Crow: Since there is no American Association of Patients, I think the best chance comes from the local employers and large employers sitting down and talking with providers. They pay for the care and should demand it. You see alliances like this, such as the Amazon, Berkshire, JPMorgan announcement this year, and many others are organizing. While the Amazon alliance has one million lives nationwide, we have seven million citizens in North Texas, so healthcare is and will remain a local issue that must be solved in local markets. 

Flannery: Our traditional fee-for-service health care system is giving way to a model that promotes better health, better care, and lower costs. We’re collaborating with healthcare providers by offering them technology, data, and financial rewards for delivering quality patient results at lower costs. Value-based care can transform how healthcare is paid for and delivered, resulting in employers moving away from a singular focus on network discounts negotiated by each health plan, and instead putting more emphasis on the total cost of care for their employee population and the idea of paying for value, not volume. By the end of 2020, we expect to have $75 billion in care provider reimbursements tied to value-based arrangements annually.

Signor: We recently provided a new benefit to our employees which helps provide information when selecting a location for a certain service. The company is called Medibookr and provides transparency on the costs for treatments within the marketplace. Our employees can now decide when and where to go in order to save substantial sums. Simply asking the right questions before blindly going to the referred location can save lots of money. 

How does a business owner balance the benefits of self-insured options with the more standard plans?

Pinkstaff: Your healthcare plan, whatever it is, should be consistent with your talent strategy. You can’t ignore cost, but you must think of your healthcare offering as a key component to how you attract and retain talent. The labor market is tight, and health care is a critical consideration for many current and prospective employees.

“Healthcare is in the midst of a transformation – one that will empower consumers and put greater focus to keeping people healthy as opposed to just treating them when they’re sick.”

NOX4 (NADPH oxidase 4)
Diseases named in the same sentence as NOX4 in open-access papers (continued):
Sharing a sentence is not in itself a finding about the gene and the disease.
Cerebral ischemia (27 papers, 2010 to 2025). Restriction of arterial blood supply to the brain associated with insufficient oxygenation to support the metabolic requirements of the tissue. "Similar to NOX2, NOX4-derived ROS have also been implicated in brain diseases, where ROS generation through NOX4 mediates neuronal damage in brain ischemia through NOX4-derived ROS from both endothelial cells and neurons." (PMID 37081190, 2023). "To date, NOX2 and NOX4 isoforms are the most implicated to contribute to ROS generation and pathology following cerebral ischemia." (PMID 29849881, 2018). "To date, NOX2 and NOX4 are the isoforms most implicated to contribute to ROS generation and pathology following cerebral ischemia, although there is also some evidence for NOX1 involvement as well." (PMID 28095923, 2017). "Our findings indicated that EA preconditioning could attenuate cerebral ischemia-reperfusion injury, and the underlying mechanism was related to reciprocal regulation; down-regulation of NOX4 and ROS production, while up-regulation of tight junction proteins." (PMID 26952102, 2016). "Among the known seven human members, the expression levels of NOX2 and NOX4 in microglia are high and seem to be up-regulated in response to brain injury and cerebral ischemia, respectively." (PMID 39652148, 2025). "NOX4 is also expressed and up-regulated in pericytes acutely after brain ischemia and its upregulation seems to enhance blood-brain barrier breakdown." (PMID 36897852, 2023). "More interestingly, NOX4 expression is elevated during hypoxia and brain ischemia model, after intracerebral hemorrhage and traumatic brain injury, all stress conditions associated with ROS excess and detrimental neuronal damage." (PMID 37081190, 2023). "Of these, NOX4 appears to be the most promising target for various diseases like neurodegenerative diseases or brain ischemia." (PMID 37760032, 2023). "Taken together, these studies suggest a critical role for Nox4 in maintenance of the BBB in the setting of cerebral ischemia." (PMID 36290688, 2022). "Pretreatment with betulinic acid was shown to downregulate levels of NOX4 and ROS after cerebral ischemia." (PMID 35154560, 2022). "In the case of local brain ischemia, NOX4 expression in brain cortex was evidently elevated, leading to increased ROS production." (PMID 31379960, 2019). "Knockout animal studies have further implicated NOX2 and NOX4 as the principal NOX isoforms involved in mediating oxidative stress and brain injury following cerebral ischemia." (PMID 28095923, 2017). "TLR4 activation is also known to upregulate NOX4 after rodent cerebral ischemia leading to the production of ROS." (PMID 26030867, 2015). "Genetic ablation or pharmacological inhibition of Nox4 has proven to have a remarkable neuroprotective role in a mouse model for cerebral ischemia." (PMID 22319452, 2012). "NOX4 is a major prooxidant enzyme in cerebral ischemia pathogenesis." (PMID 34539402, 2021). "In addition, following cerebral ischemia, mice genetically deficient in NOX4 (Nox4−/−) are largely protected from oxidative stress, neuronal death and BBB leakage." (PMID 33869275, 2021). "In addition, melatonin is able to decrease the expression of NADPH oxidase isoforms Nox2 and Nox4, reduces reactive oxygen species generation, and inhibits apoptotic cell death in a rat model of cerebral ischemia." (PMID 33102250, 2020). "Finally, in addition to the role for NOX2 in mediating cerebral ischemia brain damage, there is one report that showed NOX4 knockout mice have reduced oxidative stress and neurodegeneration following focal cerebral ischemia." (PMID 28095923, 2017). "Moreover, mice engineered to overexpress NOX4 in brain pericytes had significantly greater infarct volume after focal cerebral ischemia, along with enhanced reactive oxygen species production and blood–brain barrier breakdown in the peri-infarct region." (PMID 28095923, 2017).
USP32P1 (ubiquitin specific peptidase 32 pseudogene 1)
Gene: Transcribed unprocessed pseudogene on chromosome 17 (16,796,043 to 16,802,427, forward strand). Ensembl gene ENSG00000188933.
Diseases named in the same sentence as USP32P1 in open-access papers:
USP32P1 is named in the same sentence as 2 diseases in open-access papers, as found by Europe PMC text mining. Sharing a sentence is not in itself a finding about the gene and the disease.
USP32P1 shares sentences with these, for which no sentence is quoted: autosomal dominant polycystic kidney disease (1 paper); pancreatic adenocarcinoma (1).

Jim Hinton

Crow: You have to do your homework. There is a reason why mid- to large-size companies are self-insured. The standard fully insured plans have been incredibly costly to small businesses the last 20 years with three-fold premium increases, and the company doesn’t have the ability to meaningfully impact their own experience and costs, due to the community rating of fully insured plans. One of the ways employers can begin to navigate this choice is to work with a consultant who is experienced in self-insured plans and prices their services transparently to customers.

Goldfarb: Insurance is a balance between costs and risks. A fully insured (standard) plan removes most risk from the employer and employees, but the guaranteed cost of the plan is higher. Business owners should spend time understanding their healthcare choices and mapping out a long-term benefits strategy. Moving to a self-insured plan should be a well thought out, long-term decision. If properly designed, self-insured plans can provide savings from the individualized plan management, increased flexibility and control of the plan, improved cash flow, and cost savings from reduced premiums (exempt from state premium taxes, a two to three percent premium savings).

How can hospitals and physicians respond to changes in the way reimbursements occur?

Crow: Without question, both are needed in the healthcare model, and it will be incumbent on hospitals and physicians to show their value just like any service provider should. As costs become more transparent and more services are bundled, it will become even more important for facilities and providers to demonstrate their real value beyond marketing campaigns and historic brand identity.  Ultimately, hospitals and physicians will have to be more efficient financially while maintaining or improving their outcomes and providing a superior patient experience. This will require better, more coordinated patient communication across all domains and services.

Pinkstaff: Our clients are focusing on how to implement methodologies around value-based reimbursement. This includes better tools to determine the true cost of the services being delivered as well as improved workflows using artificial intelligence to enable the provider to determine the best care options of the patient.

Looking forward, what do you think the healthcare landscape will look like, say, five years from now?

Hinton: I think healthcare will continue to drive big decisions, both nationally and locally. I also think employers will take a bigger role in the health of their employees. And I think we will continue to see healthcare evolving to meet consumer expectations.

Crow: We will most likely have more consolidation, higher costs, and more outrage by the government, employers, and consumers. However, we will also see the evolution and scaling of solutions from smaller pockets today to regions of better performance. These have characteristics of alignment and investment in good primary care and care coordination. This can provide a roadmap for the rest of the country.  This pace of change would quicken with an any meaningful, large-scale economic recession.

Goldfarb: We will continue to see growth in the direct contracting movement. It can benefit both employers and the healthcare system. For employers, it can provide a predictable window into spend, many times negotiating rate corridors that represent a discount over historical prices paid, all while eliminating administrative overhead that comes from working with third-party payers. For the healthcare system, this arrangement represents market share and an expanded community footprint, without the complexities of an intermediary standing between the patient and provider regarding care decisions and payment.